The biggest loser? Chicago, its excellent bid for the 2016 Olympics shamed by a first-round elimination. For that, Chicago can thank the U.S. Olympic Committee’s dunderhead leadership, given the USOC’s determined efforts to create more internal turmoil and infuriate the International Olympic Committee.

Not that anyone was going to deny Rio de Janeiro its historic prize: becoming the first South American host of an Olympics.

That is why I am giving Brazil’s president one of the top prizes in these 23rd annual Tribune international sports awards, for people to whom an Olympic gold medal – or, in this case, an Olympic Games -- is the ultimate goal.

World Athletes of the Year

MEN GOLD – Usain Bolt, Jamaica, track and field. Last year, I couldn’t pick between Bolt and Michael Phelps, so they shared this award. In 2009, Bolt was not only in another class from any athlete in any sport but from any human being who has taken on the simplest of all athletic challenges: getting from here to there faster than the competition. With his second set of 100-200 world records at a major meet (Olympics 2008, worlds 2009), plus another sprint relay victory, Bolt is a runaway winner.

SILVER – Michael Phelps, United States, swimming. It isn’t just that Phelps won five more world championship gold medals, giving him an astounding 20 golds for the four worlds in which he has competed. It is his having defied the anything-goes suit insanity that rendered swim world records essentially meaningless: Phelps set world marks in the 100 and 200 butterfly without the all-polyurethane super suits.

BRONZE – Aksel Lund Svindal, Norway, alpine skiing. After missing a season because of a horrific late 2007 crash at Beaver Creek, Colo., Svindal returned to win the World Cup overall and Super-G titles and the world title in super combined in 2009.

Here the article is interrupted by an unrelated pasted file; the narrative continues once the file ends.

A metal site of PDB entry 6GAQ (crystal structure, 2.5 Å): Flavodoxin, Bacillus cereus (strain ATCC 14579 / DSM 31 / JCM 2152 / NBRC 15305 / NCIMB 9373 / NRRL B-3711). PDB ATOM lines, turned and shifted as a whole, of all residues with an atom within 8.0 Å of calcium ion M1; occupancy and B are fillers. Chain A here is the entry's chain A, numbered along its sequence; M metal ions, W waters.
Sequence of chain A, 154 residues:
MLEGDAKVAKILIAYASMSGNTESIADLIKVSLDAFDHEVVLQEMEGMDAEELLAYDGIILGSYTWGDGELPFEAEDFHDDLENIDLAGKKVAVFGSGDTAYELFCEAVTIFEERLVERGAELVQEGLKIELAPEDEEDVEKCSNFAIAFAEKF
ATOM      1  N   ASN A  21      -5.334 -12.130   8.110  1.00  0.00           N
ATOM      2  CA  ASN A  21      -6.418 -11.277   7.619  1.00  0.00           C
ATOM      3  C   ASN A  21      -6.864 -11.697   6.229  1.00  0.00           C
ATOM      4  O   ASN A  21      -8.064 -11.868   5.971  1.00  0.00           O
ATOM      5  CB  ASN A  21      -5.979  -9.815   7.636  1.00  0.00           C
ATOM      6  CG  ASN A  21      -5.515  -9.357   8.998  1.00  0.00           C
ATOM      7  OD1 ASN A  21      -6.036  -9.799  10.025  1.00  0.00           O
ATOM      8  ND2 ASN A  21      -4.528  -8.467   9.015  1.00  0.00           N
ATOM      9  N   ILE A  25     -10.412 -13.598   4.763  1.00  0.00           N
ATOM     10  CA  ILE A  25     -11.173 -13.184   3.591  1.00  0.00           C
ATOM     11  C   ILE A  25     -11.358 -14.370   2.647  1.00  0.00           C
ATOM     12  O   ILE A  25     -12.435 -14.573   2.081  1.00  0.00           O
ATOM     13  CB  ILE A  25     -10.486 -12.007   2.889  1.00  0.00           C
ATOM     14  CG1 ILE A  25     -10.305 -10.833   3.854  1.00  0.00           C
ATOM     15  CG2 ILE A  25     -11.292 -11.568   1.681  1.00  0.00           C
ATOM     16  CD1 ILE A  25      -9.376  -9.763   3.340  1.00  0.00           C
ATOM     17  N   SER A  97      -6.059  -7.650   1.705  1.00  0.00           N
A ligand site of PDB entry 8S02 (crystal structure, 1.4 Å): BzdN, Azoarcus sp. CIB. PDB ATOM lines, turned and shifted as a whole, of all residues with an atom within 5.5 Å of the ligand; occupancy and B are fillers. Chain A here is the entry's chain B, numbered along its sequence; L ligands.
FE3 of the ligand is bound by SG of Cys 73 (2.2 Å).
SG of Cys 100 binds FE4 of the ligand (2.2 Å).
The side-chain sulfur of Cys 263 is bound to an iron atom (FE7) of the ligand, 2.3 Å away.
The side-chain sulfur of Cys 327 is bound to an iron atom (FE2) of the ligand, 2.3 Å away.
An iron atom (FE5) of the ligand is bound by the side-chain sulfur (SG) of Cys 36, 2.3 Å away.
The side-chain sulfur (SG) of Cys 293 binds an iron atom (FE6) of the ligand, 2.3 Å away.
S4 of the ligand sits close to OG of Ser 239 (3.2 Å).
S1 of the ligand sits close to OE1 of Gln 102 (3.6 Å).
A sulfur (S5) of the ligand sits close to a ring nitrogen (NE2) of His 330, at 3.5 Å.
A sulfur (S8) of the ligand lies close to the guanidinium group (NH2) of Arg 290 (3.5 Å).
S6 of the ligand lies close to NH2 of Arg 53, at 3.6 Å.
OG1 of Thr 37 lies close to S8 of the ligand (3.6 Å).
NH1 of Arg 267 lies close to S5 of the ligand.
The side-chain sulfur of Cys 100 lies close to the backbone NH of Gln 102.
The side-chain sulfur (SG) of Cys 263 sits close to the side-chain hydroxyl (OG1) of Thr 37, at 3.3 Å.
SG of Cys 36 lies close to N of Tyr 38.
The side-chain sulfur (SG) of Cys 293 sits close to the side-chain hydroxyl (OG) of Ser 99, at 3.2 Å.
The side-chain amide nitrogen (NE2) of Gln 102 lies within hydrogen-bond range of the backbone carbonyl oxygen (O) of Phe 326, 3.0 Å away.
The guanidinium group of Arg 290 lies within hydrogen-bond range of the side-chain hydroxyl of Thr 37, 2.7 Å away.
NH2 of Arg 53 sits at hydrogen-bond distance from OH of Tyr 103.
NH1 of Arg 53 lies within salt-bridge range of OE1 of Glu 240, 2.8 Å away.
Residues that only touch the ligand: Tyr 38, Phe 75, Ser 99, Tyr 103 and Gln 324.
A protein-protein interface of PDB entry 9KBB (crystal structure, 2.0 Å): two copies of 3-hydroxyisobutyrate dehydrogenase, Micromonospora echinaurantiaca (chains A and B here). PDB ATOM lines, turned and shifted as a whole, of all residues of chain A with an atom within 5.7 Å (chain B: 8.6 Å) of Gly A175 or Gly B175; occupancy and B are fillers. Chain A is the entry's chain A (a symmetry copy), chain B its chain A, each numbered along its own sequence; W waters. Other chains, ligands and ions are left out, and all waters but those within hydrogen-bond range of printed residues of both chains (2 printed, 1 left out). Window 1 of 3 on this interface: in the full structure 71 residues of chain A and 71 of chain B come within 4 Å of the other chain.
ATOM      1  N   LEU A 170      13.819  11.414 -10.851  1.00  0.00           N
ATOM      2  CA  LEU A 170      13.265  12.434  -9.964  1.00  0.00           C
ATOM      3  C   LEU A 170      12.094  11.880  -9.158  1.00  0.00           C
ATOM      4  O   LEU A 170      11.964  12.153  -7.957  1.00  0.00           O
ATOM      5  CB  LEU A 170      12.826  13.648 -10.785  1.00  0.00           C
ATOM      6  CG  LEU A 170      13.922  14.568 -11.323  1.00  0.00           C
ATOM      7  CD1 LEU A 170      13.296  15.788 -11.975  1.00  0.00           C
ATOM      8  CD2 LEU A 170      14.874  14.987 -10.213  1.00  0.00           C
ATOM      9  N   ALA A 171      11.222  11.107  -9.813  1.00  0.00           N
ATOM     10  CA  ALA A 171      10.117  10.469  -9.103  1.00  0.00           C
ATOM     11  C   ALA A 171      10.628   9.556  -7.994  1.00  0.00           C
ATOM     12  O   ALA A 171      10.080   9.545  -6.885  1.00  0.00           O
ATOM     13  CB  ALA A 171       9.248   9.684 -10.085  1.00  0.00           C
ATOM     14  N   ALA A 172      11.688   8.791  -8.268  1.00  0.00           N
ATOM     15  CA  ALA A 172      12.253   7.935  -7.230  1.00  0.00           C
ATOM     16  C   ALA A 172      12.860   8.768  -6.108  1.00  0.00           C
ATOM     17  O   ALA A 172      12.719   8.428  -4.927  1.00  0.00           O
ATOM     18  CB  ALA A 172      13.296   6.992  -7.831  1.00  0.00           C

GOLD – Lindsey Vonn, United States, alpine skiing. Imagine what Vonn might have done if she hadn’t slashed a thumb opening a Champagne bottle to celebrate her second gold medal (downhill, Super-G) at the 2009 worlds? As it was, she won 9 World Cup races, a second straight World Cup overall title, two World Cup discipline titles and utterly dominated her sport.

SILVER – Guo Jingjing, China, diving. The word had been that Guo, who turned 28 last October, would retire after the 2008 Olympics, where she won two more golds (after two in Athens). But there she was at the 2009 worlds, winning two titles (including an unprecedented fifth straight in a single event, 3-meter springboard), the ninth and 10th world titles of her career. Now she talks of competing at the 2012 London Games.

BRONZE – Federica Pellegrini, Italy, swimming. In a year when she posed nude for the cover of the Italian edition of Vanity Fair, then undressed the competition at the Rome worlds, it was hard to recall this 21-year-old once suffered from panic attacks about competition. She won the 200 and 400 freestyles at worlds to justify the gold paint covering her body in the magazine pictures.

U.S. Athletes of the Year


GOLD – Michael Phelps, swimming. (see above).

SILVER – Todd Lodwick, Nordic combined. After two frustrating Olympics, in which he had top 10 finishes in all six of his events but could not become the first U.S. athlete to win a Nordic combined medal, Lodwick retired in 2006, 11 years after making his World Cup debut. The father of two returned last season at age 33 to win not only the first world title of his exceptional career but a second one two days later.

BRONZE – Evan Lysacek, figure skating. Making 4½ minutes of jumping, spinning and footwork sequences look effortless, the 23-year-old became the first U.S. man to win the world title since Todd Eldredge in 1996.